Here lies the pulsing heart of the new addition to the now-sprawling interiors of the Milwaukee Art Museum. The exhibit "Sam Francis: Master Printmaker," running through March 20, 2016, is located atop the lakefront side of the addition. And considering that blue was the hue that meant the most to Francis – a genius colorist – the locale overlooking the deep blue-green Lake Michigan is apt.
However, the new Bradley Family Gallery is rather far-flung from the main entrance. Thankfully a new east entrance, right on the lakefront, offers a more direct way to most of the new gallery spaces – and to the Francis show. From that entrance, proceed to the long-established elevators or staircase and go to Level 2. Turn left from the elevator (or north from the staircase), and then take the next right. This will lead you to the north-side entrance to the Sam Francis exhibit.
The superlative show cherry picks about 50 prints from the 2009 Sam Francis Foundation gift to MAM of more than 500 prints, now the largest museum repository of the artist’s works on paper.
Entering, you encounter Francis, in a blow-up photograph, in his studio, making a long gesture across a large lithograph stone. This act symbolizes how far Francis journeyed beyond the conventional parameters of graphic art. His printmaking also set him apart among the first generation of abstract expressionists. Most of them simply, if often brilliantly, applied paint directly to a canvas, and that was it.
Francis, by contrast, first studied medicine before straying into an art career. His mastery of printmaking may reflect his more scientific and methodical side. And yet, he blew off the doors of printmaking media, liberating it in the process.
The front section of the new Bradley Family Gallery, with some of Sam Francis's white compositional prints and a photo of the artist at work in his studio.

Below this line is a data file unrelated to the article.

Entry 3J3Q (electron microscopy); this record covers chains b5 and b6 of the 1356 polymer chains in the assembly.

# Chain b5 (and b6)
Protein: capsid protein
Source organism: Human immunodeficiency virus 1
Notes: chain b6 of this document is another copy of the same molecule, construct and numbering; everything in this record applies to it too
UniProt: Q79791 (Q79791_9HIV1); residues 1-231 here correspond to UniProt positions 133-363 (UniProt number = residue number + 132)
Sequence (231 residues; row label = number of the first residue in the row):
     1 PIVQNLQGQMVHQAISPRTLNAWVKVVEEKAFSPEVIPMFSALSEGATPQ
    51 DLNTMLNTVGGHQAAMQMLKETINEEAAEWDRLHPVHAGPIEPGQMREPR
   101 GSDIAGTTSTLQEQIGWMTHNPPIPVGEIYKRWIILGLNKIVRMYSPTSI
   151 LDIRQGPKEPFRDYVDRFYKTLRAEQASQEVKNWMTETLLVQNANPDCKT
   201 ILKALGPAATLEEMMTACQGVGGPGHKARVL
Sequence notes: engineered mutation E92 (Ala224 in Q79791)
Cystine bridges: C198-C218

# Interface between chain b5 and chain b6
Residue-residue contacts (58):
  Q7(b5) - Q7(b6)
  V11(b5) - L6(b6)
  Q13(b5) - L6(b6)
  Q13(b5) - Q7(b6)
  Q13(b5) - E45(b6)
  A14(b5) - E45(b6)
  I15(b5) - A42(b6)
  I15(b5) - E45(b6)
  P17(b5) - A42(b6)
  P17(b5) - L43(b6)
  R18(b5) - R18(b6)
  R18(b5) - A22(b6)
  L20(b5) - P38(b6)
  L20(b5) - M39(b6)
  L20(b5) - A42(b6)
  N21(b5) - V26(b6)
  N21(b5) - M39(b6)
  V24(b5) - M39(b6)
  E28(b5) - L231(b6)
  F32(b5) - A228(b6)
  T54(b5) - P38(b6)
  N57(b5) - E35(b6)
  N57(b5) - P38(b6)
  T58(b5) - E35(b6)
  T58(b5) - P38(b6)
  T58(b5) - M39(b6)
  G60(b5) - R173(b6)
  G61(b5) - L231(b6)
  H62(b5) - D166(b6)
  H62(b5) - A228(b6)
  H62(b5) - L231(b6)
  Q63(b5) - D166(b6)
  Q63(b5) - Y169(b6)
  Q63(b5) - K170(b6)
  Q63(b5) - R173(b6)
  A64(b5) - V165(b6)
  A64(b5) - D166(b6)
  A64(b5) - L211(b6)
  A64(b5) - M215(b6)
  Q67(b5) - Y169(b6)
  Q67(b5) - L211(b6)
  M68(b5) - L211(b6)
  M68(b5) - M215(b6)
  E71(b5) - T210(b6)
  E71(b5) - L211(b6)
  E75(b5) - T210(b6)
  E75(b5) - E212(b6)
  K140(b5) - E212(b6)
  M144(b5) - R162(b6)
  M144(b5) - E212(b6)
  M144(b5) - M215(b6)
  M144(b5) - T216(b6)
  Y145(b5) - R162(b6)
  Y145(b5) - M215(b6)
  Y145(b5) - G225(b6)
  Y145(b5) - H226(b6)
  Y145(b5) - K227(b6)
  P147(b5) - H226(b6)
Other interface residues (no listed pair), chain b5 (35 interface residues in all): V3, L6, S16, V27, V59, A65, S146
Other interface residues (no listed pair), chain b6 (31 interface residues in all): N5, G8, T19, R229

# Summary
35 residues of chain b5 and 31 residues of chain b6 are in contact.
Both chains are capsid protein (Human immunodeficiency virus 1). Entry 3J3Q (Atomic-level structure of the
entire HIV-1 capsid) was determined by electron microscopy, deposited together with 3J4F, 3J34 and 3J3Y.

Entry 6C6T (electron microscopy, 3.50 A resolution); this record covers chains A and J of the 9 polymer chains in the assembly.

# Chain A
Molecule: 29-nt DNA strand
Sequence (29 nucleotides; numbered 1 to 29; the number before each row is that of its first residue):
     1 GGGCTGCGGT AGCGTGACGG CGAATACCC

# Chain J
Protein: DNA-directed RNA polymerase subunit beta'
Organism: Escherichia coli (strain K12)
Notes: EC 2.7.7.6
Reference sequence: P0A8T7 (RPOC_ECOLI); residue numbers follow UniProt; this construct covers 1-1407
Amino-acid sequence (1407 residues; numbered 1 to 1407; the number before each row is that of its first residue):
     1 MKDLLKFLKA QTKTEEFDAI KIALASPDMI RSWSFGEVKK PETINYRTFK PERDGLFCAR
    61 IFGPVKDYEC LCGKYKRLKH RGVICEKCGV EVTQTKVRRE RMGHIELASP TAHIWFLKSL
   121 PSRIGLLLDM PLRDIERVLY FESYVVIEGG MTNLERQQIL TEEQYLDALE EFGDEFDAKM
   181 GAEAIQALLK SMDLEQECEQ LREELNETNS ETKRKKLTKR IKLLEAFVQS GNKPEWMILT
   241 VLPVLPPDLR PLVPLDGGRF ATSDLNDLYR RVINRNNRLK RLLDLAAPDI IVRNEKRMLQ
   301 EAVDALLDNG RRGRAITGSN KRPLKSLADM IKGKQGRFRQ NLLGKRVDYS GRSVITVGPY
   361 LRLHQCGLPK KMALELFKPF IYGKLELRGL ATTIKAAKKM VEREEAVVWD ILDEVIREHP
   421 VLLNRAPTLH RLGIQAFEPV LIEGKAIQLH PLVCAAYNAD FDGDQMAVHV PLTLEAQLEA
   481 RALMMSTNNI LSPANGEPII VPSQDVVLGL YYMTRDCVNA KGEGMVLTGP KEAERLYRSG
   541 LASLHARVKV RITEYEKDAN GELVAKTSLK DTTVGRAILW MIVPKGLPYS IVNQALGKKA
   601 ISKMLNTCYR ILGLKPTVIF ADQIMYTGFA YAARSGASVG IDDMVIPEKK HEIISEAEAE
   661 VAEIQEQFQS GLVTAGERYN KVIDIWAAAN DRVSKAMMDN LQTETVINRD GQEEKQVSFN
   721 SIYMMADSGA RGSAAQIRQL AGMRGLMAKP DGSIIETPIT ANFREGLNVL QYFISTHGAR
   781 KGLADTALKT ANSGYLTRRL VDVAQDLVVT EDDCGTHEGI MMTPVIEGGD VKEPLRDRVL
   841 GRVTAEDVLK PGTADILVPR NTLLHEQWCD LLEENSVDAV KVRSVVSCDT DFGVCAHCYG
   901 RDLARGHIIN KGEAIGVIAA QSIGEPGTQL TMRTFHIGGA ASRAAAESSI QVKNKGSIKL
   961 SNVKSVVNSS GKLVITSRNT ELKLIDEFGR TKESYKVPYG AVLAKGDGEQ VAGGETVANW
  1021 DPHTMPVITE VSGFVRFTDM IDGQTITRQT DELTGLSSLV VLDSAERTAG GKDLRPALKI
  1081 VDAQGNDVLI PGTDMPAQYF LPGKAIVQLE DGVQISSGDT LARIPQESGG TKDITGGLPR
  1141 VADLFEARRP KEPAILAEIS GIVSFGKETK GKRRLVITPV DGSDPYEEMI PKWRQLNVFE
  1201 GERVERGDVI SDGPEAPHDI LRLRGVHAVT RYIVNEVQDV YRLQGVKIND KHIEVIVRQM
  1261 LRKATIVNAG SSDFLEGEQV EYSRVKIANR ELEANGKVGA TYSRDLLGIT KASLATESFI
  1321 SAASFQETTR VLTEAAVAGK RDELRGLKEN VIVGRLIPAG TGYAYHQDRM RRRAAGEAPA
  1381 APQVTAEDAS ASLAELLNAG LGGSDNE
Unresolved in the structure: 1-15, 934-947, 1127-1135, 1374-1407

Right from his first prints in 1950, he’s using the graphic inks as fluent and dynamic means, whether hearty brush swatches or the drips, drops and drabs that expanded on his canvas paint vocabulary. Jackson Pollock pioneered this seemingly haphazard technique, yet no artist used it with greater lyrical flair, sensitivity and refinement than Francis. Also, he deeply understood and acknowledged the nature of this way of artistic being. In a variation on Miles Davis’ explanation of jazz, Francis didn’t call his radical rule-breaking of print etiquette "mistakes." "He called them surprises," said master etcher Jacob Samuel, who worked with Francis during part of his career.
Francis embraced those surprises; he danced with them, gave them purpose and life, evocative presence and often eye-gorging beauty.
"First Stone" (above) is one of the first lithographs that Sam Francis produced. "Chinese Planet" (below) is another early print. Both show the artist's imaginative sense of form and virtuosic use of the famous drip painting technique pioneered by Jackson Pollock.